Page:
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August’s Best Reads on Drinks and Drinking

This month in the PUNCHbowl: reviving Lebanon's wine culture, chronicling London's early-morning drinkers, revisiting the rum-running submarines of Prohibition and more.

Cocktail recipe

Despite the enormous contributions historically made by people of color to the food and drink landscape, “craft” still registers overwhelmingly as “white.” Lauren Michele Jackson considers this “lie by omission” to tell the stories of oft-overlooked distillers, pit masters and coffee roasters who’ve helped shape craft culture as we know it. [Eater]

Winemaking has been a constant in Lebanon’s Bekaa Valley for millennia. However, since Lebanon became an independent state in 1943, cannabis and opium poppies—far more lucrative crops—have taken center stage. Anthony Elghossian reports on Heliopolis, a local wine cooperative, which is hoping to bring winemaking back to the region. [Roads & Kingdoms]

As drought threatens many of Italy’s vineyards, local vintners are divided over the potential impact of climate change; while some are welcoming the warmer weather, others worry over the rapidly changing conditions. Jason Horowitz on the shifting wine landscape in the face of drastic change. [The New York Times]

Historically, some of the most notable Golden Age bartenders have come from abroad, including both Harry Johnson and Henry Carl Ramos (the latter, the inventor of the Ramos Gin Fizz). Likewise, immigrants today continue to impact how and what we drink, offering both subtle and significant contributions to contemporary bar culture. [Imbibe]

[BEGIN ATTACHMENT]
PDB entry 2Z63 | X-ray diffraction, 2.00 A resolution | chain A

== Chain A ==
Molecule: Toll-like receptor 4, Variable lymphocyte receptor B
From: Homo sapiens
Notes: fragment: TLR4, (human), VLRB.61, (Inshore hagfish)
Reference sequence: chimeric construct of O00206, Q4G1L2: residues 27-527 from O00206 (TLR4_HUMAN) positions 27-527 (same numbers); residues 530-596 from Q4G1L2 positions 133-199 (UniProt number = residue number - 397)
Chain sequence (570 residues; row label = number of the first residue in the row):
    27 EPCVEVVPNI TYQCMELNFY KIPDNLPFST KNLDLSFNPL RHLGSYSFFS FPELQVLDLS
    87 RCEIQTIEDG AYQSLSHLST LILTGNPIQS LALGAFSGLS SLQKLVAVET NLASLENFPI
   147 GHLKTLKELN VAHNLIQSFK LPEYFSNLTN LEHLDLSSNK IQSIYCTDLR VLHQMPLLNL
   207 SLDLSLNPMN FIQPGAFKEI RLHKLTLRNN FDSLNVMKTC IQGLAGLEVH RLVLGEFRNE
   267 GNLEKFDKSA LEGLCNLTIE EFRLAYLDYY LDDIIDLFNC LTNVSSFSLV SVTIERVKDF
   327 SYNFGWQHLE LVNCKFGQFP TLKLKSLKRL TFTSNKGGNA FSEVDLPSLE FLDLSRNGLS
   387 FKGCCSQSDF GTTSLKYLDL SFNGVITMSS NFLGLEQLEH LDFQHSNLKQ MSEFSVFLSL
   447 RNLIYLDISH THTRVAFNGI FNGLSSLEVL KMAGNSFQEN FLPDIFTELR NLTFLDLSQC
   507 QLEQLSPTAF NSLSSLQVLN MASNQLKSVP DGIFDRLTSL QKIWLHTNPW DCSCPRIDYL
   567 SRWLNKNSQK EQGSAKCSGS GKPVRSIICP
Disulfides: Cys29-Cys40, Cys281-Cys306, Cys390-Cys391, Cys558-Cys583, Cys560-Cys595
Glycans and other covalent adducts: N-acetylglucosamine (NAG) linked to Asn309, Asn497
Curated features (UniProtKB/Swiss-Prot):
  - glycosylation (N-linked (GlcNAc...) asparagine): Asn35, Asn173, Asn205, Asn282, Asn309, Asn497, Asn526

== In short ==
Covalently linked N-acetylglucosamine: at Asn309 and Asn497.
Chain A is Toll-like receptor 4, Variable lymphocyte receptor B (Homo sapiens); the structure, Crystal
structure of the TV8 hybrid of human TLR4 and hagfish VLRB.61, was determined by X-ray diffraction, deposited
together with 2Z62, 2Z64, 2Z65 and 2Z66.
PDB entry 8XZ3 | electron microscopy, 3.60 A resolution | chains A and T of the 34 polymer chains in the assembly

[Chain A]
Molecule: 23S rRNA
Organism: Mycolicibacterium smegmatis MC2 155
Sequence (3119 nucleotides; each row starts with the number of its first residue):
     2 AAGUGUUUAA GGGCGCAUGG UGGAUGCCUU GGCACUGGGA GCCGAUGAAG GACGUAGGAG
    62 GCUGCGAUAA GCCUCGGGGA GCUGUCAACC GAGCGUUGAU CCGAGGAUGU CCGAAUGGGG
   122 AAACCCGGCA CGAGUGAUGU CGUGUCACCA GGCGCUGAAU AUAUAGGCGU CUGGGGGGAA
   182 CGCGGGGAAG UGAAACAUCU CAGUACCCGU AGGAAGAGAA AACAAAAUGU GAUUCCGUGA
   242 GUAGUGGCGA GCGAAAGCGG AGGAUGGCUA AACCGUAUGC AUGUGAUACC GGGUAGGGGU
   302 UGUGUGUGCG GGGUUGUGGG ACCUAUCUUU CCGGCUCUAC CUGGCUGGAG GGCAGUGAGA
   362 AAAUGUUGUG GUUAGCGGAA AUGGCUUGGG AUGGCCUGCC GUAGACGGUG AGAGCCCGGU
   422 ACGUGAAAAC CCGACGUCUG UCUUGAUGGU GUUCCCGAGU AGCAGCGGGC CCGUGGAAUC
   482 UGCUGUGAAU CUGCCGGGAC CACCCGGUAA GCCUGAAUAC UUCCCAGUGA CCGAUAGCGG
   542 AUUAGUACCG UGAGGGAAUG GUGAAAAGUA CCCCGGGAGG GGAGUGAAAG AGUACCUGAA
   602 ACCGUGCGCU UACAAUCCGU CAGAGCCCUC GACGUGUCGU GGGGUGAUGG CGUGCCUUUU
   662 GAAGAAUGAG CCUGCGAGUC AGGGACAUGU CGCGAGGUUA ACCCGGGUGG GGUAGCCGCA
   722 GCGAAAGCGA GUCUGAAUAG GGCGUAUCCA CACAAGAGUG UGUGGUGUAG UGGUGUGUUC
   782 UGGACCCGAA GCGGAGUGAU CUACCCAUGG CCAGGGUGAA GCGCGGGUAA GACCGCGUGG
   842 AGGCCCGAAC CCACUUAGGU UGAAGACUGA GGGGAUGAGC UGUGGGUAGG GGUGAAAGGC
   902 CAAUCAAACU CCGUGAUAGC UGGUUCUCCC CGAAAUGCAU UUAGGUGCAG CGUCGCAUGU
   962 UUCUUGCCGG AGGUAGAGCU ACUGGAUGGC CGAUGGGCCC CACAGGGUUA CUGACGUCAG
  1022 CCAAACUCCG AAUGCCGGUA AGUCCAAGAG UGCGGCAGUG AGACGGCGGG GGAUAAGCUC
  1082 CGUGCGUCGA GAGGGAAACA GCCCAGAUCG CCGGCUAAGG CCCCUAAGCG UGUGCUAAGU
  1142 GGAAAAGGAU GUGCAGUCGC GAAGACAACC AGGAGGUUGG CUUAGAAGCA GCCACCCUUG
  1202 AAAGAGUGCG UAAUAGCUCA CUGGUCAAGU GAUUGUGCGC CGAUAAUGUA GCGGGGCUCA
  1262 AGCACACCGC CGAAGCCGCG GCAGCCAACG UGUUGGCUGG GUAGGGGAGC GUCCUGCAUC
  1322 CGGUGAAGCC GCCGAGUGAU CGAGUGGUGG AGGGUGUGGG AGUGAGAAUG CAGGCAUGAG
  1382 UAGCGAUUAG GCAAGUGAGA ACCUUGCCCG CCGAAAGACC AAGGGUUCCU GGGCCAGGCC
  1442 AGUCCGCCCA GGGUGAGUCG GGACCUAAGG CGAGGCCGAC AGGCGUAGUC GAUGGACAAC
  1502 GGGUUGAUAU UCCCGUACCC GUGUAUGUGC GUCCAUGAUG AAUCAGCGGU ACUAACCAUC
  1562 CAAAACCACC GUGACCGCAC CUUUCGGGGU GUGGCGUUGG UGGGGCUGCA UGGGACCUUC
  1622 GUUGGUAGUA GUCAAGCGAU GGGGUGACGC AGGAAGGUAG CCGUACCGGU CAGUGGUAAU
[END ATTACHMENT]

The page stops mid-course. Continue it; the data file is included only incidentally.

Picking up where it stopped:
Though not a bartender, David Embury contributed an influential mainstay of post-Prohibition drinking literature with his 1948 The Fine Art of Mixing Drinks. Research into the man himself, however, has uncovered bigoted opinions on race. Wayne Curtis offers a personal account of coming to terms with Embury’s complicated legacy. [The Daily Beast]

In the U.K., the ritual of morning drinking was once closely tied to a culture of overnight industries from London’s meat markets to Edinburgh’s docks. Today, however, an early morning visit to any given pub will reveal a motley crew of patrons. Angus Harrison on the development and diversity of London’s morning drinkers. [Vice]

A few short years after the onset of Prohibition, Americans reported spotting rum-running submarines from Puget Sound to Cape Cod. Authorities, unable to verify the sightings, downplayed the rumors. Sarah Laskow revisits the claims in search of the truth. [Atlas Obscura]

In Eater, Sarah Miller laments the incessant barrage of all things rosé. [Eater]

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Tagged: longreads